The Stories of William Sansom

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The novels and short stories are discussed separately.

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Michel-Michot relates Sansom's intention to his achievement : her concern is primarily with "modes of composition, structure, style, etc. Her procedure is first of all to summarise a work and then submit it to an extremely thorough analysis. One of he characteristics of the short stories is the "insistence of the seeing eye Point of view and style are the two main pillars of a Sansom story : there is usually an omniscient narrator ; the language is supple and colourful yet clear and factual.

Moments of intense experience revealing some third of inner truth are presented, especially in early stories such as the collections Fireman Flower, Three, Something Terrible Something Lovely, dating from between and Their themes are "the essence and meaning of life, what man's attitude to life should be and what hinders him in his search for happiness and balance" p.

Sansom's aesthetic method is descriptive and cumulative. Sansom's field then begins to widen, although it does not appreciably deepen. In such stories as "Time and Place" and "Three Dogs of Siena", however, he is moving in a new direction, concentrating upon situations that develop rather than upon individual moments.

There is a growing interest in character and landscape, and in the interplay between them. More Details Original Title.

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More William Stories read by Kenneth Williams (1983)

More filters. Sort order. Having read William Sansom's first novel, The Body , I wasn't sure what to expect from this collection, given that I knew Sansom had already established a solid reputation as a short story writer before he turned to novels. I guess I thought he'd be even better in the short form, but on the whole I was kind of disappointed in what I found here.

In these stories Sansom places atmosphere over plot. In fact many of them read not so much like stories as extended vignettes. The language is often vivid Having read William Sansom's first novel, The Body , I wasn't sure what to expect from this collection, given that I knew Sansom had already established a solid reputation as a short story writer before he turned to novels.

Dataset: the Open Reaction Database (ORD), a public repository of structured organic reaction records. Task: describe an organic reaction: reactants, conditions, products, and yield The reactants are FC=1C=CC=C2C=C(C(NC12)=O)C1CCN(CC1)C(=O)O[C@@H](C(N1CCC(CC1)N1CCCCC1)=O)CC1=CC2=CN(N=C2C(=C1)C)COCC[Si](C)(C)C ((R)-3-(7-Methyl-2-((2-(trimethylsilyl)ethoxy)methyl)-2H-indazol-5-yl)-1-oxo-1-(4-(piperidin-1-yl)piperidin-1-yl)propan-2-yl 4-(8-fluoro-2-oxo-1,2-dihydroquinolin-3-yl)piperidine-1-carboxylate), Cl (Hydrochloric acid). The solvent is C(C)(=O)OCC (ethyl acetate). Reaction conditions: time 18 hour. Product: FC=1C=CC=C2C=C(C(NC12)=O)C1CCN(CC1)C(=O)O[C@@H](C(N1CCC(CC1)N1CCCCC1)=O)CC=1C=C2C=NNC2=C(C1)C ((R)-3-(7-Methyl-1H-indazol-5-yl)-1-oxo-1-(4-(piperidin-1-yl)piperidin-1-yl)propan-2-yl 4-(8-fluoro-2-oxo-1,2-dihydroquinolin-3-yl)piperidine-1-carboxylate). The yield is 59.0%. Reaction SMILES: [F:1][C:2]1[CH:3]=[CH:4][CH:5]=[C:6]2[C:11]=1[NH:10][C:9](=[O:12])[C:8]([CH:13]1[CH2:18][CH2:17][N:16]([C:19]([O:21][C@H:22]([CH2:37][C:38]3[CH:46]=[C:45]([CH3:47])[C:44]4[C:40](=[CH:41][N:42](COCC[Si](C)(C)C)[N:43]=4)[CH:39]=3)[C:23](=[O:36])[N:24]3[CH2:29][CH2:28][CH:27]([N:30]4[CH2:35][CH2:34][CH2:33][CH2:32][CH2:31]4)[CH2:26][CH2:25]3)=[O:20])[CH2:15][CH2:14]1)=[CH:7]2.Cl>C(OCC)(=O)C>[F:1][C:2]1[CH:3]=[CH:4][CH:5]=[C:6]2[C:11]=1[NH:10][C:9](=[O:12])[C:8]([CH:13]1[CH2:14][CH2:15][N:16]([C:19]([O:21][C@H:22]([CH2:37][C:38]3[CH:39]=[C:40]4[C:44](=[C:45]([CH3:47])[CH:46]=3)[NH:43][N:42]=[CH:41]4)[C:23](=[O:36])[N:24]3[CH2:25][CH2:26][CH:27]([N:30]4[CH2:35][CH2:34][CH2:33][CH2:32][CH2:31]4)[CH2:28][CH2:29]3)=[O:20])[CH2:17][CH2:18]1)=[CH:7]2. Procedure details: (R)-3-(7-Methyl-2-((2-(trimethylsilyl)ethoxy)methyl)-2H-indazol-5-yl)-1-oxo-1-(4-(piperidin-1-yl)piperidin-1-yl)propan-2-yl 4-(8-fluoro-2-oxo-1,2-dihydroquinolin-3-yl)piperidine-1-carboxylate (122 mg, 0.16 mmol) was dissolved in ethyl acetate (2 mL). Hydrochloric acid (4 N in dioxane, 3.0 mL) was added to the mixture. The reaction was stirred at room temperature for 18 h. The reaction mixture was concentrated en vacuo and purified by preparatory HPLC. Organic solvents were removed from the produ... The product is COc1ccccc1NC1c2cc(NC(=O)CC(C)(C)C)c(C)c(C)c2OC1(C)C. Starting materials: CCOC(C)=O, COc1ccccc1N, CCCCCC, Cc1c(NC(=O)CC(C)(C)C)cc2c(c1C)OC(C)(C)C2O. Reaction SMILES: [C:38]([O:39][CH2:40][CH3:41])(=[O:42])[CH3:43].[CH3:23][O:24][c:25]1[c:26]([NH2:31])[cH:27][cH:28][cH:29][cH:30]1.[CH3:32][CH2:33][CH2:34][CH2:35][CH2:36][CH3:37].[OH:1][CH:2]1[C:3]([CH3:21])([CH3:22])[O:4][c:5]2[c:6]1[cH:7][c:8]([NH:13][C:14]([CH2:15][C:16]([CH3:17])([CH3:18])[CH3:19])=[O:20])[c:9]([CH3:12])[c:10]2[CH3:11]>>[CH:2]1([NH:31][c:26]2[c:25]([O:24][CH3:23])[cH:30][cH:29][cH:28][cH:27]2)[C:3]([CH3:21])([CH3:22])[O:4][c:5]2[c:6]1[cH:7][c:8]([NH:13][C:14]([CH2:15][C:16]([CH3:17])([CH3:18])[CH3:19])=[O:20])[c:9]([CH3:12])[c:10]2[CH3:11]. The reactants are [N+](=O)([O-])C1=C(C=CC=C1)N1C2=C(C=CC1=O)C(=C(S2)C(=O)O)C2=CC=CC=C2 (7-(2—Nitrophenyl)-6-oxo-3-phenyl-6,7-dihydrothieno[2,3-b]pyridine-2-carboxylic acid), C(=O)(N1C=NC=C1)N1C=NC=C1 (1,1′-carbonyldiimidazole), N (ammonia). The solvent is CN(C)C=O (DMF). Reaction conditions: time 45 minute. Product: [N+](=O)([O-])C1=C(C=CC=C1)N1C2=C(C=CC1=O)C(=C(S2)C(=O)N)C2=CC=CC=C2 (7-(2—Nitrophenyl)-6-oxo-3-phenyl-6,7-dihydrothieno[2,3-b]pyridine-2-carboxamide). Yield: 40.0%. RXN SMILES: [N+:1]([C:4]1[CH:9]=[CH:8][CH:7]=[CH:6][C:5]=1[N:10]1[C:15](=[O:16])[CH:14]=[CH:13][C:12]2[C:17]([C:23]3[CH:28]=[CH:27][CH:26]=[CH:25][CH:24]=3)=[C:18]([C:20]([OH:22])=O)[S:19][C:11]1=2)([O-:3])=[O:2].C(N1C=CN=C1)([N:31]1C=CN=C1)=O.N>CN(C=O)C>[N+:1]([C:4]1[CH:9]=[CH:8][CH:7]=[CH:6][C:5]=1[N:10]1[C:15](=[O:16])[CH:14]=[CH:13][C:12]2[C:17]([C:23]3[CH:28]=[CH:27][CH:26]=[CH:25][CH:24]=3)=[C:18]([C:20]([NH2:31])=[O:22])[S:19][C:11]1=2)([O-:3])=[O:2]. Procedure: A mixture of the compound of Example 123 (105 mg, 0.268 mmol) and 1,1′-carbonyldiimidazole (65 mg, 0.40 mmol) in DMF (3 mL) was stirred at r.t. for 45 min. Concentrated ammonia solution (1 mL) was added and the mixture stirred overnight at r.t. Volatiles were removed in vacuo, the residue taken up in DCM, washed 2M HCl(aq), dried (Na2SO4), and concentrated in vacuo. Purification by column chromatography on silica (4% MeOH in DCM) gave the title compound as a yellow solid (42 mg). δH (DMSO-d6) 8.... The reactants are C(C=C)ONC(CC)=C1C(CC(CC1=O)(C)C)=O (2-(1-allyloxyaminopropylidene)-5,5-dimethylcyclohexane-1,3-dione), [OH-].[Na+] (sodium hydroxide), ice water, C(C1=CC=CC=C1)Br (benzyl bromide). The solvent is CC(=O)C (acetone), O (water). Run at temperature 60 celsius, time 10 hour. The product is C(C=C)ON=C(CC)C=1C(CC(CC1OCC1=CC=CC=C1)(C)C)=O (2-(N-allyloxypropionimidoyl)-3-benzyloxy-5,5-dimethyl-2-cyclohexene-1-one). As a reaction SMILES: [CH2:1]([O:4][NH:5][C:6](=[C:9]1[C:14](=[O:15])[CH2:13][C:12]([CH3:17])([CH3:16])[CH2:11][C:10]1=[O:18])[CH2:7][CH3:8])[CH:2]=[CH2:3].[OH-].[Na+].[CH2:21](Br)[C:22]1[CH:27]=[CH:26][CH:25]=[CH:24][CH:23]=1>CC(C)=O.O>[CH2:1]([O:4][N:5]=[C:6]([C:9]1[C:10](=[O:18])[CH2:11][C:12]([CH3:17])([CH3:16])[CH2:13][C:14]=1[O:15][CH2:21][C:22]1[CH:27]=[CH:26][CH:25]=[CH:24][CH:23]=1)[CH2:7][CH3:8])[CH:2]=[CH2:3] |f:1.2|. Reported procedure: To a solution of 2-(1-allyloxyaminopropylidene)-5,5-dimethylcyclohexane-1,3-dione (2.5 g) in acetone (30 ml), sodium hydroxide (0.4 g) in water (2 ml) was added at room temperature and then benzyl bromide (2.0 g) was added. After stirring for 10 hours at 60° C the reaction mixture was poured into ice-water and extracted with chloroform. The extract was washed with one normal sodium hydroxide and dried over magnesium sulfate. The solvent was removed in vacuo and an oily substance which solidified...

The language is often vivid but the narrative is sparse.

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There is a lot of expository effluvia paired wth a lack of character development. I could accept either of these on its own, but taken together they heavily weaken a story.

The Stories of William Sansom (Electronic book text)

Sansom also sometimes relies on gimmicky endings, which in my mind only serves to discredit his writerly skills. In contrast, the character development in The Body was a strength of that book, as was its suspenseful narrative. While Sansom does employ suspense in some of these stories, it does not always achieve the same effect, buried as it often is by the excessive exposition. Sansom is also all over the place in terms of theme and, even to a certain extent, style. Perhaps this is the result of the given selection of stories. I might prefer a collection of his stories grouped around a particular theme.

Finally, the majority of these stories are written in third-person POV, whereas The Body was written in first person. I think the distance of the third-person POV combined with the other issues made me feel disconnected from the stories, whereas the first-person POV in The Body enhanced the tension and rich character development, drawing me further into the narrative. All this being said, though, there are still many passages in this collection that held my attention. Meanwhile the sun stretched itself over a sky that widened with the cooling of the day.

Such evenings, tranquil and clear, cloudless and of a still pristine loveliness—may seem not so much true in themselves as of the memory of other such times, immobilized in the past, irretrievable. They are thus themselves imperfect—for the other lost evening assumes the real raiment of perfection. The entity of such times is made up of a sadness, of the word 'nevermore'.

THE STORIES OF WILLIAM SANSOM by William Sansom | Kirkus Reviews

They breed a lost melancholy that is not unpleasurable: rather, it is to be tasted, drunk like some opiate potion of non-desire, for reminiscence of this kind is no more than the ghost of hope, the remainder of hoped-for evenings evoked by the first summer weather now recollected, hopes that were perhaps never realized but which in themselves became the blood of life and now even in memories still invigorate with a shade at least of their ancient ambition.